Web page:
Golden Eagle Facts For Kids | Golden Eagle Diet, Habitat, Behavior

The golden eagle (Aquila chrysaetos) is the symbol of power and majesty and is called perhaps rightfully the ‘King of the Birds’. It is the most common eagle species and is one of the best raptors in the Northern Hemisphere. The bird is recognized by its golden brown plumage. It uses its sharp talons and speed to prey on small to medium-sized mammals including rabbits, marmots, and ground squirrels.

Golden Eagle Facts For Kids

Anatomy

  • The golden eagles are large birds of prey with the wingspan of 1.8 to 2.34 m (5 ft 11 in to 7 ft 8 in) and the length up to 66 to 102 cm (26 to 40 in).
  • Like other raptors, females are larger with the weight of 9 – 15 lbs, and males are 6.5 – 11 lbs heavier.
  • The eagle has 26.5–38 cm (10.4–15.0 in) long tail with the head-body length measures up to 2.5 – 3.0 in.
  • The tip of the eagle’s wings is like human fingers except that it adjusts the airflow.
  • It has large forward-facing eyes and is able to see eight times sharper than humans.

Behavior

  • The golden eagle is a monogamous (mate for life) species. Once the eagle claims a territory it stays there all year round.
  • The northern species are migratory as they fly to the south to avoid extreme cold. They are not known to fly in disputed territories and their home rarely coincides with other eagles.
  • It shows an act of ‘sky-dancing’ before mating. The young eagles can travel up to 1,200 miles.
  • It has got a high shrill voice and in the Western Montana the eagle is known to make nine distinct calls.
  • The speed at which the golden eagle flies is 45–52 km/h (28–32 mph) but it can attain the speed of 190 km/h (120 mph). However when the prey is spotted it dives at a speed of 240 to 320 km/h (150 to 200 mph).

Dig Deeper: Bald Eagle Facts For Kids

golden eagle facts
The Golden Eagle searching a prey

Distribution

  • The golden eagle is widely distributed in the western and northern U.S. and is also found in the eastern Canada. Some of its population occupies much of the northern and central Asia.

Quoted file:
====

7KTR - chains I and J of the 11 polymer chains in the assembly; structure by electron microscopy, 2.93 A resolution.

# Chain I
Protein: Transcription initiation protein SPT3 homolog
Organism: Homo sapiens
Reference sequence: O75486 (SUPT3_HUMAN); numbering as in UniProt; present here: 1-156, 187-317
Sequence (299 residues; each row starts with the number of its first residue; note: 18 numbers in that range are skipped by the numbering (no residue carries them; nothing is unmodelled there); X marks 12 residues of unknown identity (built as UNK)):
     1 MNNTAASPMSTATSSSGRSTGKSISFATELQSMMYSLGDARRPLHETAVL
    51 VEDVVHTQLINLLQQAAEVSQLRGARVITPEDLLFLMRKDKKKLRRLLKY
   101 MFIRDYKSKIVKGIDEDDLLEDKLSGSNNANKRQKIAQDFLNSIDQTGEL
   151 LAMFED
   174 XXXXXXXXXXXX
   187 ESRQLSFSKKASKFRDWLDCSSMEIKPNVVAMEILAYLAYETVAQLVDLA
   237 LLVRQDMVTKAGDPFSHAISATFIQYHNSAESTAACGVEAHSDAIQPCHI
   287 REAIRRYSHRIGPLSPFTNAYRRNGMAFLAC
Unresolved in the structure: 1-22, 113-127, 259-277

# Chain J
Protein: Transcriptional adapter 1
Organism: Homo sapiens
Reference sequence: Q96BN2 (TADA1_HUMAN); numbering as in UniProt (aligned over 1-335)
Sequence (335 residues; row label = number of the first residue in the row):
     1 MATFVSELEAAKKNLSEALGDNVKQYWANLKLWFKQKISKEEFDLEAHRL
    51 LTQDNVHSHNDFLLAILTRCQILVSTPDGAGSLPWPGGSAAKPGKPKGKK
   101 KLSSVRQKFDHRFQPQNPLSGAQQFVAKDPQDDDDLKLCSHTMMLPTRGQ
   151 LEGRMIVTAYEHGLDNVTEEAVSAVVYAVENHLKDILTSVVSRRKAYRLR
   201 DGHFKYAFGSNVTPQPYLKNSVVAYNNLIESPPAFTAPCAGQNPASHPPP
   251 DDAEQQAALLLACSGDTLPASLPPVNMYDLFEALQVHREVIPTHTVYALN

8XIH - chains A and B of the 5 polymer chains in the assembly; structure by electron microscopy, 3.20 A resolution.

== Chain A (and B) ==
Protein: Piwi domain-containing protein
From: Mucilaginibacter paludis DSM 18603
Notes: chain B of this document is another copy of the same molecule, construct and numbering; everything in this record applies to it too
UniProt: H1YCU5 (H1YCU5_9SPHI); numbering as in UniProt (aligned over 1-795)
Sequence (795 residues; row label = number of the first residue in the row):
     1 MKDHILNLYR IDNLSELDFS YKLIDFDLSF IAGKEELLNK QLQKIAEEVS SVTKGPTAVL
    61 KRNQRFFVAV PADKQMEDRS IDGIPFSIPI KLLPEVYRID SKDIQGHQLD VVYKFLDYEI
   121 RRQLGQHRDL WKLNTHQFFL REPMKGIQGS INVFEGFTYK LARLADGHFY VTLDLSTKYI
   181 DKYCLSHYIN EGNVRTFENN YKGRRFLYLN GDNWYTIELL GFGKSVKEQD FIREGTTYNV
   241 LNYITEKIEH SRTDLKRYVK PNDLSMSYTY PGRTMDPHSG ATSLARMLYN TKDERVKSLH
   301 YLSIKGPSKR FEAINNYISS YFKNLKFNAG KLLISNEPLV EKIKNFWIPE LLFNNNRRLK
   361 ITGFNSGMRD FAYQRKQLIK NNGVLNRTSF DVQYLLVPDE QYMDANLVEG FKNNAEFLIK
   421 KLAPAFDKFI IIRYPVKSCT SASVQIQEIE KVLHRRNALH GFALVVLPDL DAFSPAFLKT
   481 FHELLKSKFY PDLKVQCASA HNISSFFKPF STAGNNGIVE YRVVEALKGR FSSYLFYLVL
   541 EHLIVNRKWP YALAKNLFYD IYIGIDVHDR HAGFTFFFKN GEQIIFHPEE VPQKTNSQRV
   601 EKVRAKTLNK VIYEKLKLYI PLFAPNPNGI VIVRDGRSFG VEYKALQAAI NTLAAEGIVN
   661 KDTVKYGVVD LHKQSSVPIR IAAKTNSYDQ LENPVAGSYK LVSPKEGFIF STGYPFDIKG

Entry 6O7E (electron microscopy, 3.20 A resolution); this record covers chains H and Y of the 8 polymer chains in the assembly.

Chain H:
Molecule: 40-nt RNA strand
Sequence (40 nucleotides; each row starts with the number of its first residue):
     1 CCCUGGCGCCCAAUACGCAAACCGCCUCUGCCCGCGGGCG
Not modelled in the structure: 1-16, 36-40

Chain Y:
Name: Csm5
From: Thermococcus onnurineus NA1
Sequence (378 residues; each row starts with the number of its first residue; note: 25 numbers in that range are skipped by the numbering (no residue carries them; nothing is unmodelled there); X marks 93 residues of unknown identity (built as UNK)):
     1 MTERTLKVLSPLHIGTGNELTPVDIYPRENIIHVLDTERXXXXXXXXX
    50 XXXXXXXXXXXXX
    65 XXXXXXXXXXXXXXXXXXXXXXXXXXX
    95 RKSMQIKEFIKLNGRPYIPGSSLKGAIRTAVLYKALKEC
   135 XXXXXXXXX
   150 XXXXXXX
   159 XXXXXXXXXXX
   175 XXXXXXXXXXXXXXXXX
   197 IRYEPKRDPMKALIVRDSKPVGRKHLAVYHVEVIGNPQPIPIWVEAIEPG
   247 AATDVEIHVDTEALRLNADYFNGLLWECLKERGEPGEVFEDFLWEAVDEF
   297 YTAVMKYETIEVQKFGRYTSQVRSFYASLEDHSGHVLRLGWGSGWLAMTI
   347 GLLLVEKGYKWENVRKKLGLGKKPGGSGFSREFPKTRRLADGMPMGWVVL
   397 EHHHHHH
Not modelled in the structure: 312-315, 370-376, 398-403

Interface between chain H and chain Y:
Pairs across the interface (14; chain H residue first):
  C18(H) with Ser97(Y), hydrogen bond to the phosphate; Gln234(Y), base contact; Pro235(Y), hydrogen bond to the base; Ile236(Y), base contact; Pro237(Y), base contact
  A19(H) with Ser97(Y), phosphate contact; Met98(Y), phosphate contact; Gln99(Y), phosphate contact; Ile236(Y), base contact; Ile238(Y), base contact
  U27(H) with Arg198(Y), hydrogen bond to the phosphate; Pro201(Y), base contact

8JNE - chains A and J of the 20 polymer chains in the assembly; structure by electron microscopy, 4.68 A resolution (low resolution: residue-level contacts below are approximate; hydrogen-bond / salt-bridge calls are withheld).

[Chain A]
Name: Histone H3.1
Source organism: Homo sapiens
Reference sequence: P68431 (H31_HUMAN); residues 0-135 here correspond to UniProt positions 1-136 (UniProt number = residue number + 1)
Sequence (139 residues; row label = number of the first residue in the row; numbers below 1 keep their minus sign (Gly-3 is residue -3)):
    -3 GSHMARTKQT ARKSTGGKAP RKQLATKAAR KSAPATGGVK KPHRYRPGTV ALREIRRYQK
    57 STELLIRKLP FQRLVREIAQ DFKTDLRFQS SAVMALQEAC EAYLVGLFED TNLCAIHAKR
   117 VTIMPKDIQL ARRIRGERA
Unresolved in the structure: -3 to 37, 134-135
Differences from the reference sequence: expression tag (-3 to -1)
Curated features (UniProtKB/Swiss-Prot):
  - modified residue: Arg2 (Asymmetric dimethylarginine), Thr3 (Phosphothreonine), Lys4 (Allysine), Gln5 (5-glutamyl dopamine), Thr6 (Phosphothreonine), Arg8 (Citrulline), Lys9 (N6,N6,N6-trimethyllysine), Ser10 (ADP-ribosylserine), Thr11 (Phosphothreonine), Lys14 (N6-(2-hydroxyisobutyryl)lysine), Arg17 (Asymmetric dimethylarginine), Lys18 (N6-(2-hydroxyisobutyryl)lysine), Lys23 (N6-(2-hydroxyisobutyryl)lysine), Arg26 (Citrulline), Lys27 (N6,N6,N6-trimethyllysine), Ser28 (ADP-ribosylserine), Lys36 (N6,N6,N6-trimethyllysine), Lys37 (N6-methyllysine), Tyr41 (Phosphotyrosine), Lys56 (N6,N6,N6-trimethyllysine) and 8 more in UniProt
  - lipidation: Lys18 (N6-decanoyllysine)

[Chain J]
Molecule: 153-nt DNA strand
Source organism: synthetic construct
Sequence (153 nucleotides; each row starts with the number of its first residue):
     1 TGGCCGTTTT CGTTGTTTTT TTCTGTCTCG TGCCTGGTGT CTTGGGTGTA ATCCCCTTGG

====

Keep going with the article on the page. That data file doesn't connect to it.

• It is also found in different parts of Africa and Europe.

Habitat

  • The eagle likes to make homes in a variety of habitats such as in open mountainous areas that are not dominated by densely wooded areas.
  • It forages on green grasslands and prairie regions in flat landscapes.

Feeding Ecology and Diet

  • It has a varied diet all throughout its habitat range. The golden eagle preys on small to medium-sized mammals such as hares, marmots, young deer, grouse, rabbits, partridge, ground squirrels and pheasants.
  • The eagle is able to catch gamebirds during in midair. Once the prey is spotted the eagle flies over it and then with a high-speed glide it attacks the prey and kills it with powerful talons.
  • The small prey is killed simply by its talons.

The golden eagle’s feathers are heavier than its entire skeleton.

Reproductive Biology

  • The golden eagles build dozens of nest sites within their territories. These nest sites are called eyries.it builds nests in old tall trees or on cliff edges.
  • It constructs a nest with the fresh twigs in spring. The southern species lays eggs in the month of January whereas the northern eagles in May.
  • The female lays her second egg 2 to 5 days after the first egg.
  • The first young hatches in 6 weeks. In times of drought the mother will most likely to kill her younger chick to feed (its meat) to the older one. The eagle’s nests are used again and again by the generations to come.
  • The golden eagle’s nest is measured 3 inches across.      
  • It attains the maturity in about 4 – 5 years.
  • The breeding season lasts February to July.
  • The incubation period lasts 42 to 45 days.
  • The fledging period is 65 – 70 days.
  • The breeding interval is one year.
  • The average lifespan of a golden eagle is 25 years in the wild.

Conservation Status

There are around 125,000 to 250,000 golden eagles remaining in the wild.

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A professional writer and a passionate wildlife enthusiast, who is mostly found hooked to his laptop or in libraries researching about the wildlife.